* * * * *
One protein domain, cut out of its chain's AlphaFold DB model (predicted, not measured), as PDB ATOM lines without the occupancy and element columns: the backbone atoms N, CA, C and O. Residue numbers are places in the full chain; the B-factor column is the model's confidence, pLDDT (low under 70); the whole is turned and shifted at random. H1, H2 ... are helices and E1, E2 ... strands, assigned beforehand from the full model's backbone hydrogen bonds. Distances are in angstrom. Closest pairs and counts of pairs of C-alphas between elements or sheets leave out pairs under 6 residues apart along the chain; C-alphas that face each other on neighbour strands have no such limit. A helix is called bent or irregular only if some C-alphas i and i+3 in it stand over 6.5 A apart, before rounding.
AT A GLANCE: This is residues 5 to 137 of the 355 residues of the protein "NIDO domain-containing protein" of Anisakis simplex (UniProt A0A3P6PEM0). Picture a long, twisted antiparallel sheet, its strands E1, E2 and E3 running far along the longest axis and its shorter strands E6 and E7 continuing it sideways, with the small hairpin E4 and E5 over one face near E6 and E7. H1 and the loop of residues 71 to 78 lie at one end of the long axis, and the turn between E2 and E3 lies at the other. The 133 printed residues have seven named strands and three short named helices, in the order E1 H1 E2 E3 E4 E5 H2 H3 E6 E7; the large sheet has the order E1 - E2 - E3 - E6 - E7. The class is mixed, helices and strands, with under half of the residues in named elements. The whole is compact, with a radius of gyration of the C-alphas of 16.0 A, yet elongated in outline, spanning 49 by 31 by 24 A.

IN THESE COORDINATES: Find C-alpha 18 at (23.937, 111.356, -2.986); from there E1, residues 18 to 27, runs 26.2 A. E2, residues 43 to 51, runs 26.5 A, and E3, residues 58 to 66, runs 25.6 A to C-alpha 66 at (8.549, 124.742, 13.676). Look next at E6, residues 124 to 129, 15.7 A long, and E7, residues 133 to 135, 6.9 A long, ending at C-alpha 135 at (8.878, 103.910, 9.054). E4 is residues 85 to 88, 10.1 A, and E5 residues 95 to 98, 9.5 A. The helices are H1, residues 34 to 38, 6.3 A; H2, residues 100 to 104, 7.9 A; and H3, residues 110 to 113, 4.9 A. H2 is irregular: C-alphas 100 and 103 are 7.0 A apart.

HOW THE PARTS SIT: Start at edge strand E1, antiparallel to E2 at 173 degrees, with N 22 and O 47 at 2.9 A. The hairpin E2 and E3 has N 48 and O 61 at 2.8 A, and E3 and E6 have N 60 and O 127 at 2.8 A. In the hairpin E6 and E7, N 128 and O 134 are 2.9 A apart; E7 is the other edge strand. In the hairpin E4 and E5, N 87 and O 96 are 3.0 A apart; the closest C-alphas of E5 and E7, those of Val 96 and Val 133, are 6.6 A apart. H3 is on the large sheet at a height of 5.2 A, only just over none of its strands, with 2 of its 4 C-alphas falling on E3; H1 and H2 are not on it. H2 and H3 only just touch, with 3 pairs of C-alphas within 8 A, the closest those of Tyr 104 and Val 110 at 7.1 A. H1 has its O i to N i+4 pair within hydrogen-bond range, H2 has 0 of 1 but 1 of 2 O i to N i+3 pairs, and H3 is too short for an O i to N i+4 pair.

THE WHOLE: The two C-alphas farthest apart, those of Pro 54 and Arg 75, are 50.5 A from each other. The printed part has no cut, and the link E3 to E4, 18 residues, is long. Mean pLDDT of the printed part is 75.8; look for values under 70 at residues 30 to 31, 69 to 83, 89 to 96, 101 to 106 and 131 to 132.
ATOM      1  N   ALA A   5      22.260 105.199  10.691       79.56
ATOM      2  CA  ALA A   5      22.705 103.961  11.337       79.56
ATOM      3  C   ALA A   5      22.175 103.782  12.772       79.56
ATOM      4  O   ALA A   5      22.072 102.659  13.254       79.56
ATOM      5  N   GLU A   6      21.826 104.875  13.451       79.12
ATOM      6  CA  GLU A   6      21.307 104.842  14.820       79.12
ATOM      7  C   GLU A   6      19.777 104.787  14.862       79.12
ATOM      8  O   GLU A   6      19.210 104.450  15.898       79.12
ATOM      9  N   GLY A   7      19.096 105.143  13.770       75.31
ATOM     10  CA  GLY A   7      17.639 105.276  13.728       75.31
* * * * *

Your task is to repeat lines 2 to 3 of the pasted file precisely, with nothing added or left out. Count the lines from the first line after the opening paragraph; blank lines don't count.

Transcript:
IN THESE COORDINATES: Find C-alpha 18 at (23.937, 111.356, -2.986); from there E1, residues 18 to 27, runs 26.2 A. E2, residues 43 to 51, runs 26.5 A, and E3, residues 58 to 66, runs 25.6 A to C-alpha 66 at (8.549, 124.742, 13.676). Look next at E6, residues 124 to 129, 15.7 A long, and E7, residues 133 to 135, 6.9 A long, ending at C-alpha 135 at (8.878, 103.910, 9.054). E4 is residues 85 to 88, 10.1 A, and E5 residues 95 to 98, 9.5 A. The helices are H1, residues 34 to 38, 6.3 A; H2, residues 100 to 104, 7.9 A; and H3, residues 110 to 113, 4.9 A. H2 is irregular: C-alphas 100 and 103 are 7.0 A apart.

HOW THE PARTS SIT: Start at edge strand E1, antiparallel to E2 at 173 degrees, with N 22 and O 47 at 2.9 A. The hairpin E2 and E3 has N 48 and O 61 at 2.8 A, and E3 and E6 have N 60 and O 127 at 2.8 A. In the hairpin E6 and E7, N 128 and O 134 are 2.9 A apart; E7 is the other edge strand. In the hairpin E4 and E5, N 87 and O 96 are 3.0 A apart; the closest C-alphas of E5 and E7, those of Val 96 and Val 133, are 6.6 A apart. H3 is on the large sheet at a height of 5.2 A, only just over none of its strands, with 2 of its 4 C-alphas falling on E3; H1 and H2 are not on it. H2 and H3 only just touch, with 3 pairs of C-alphas within 8 A, the closest those of Tyr 104 and Val 110 at 7.1 A. H1 has its O i to N i+4 pair within hydrogen-bond range, H2 has 0 of 1 but 1 of 2 O i to N i+3 pairs, and H3 is too short for an O i to N i+4 pair.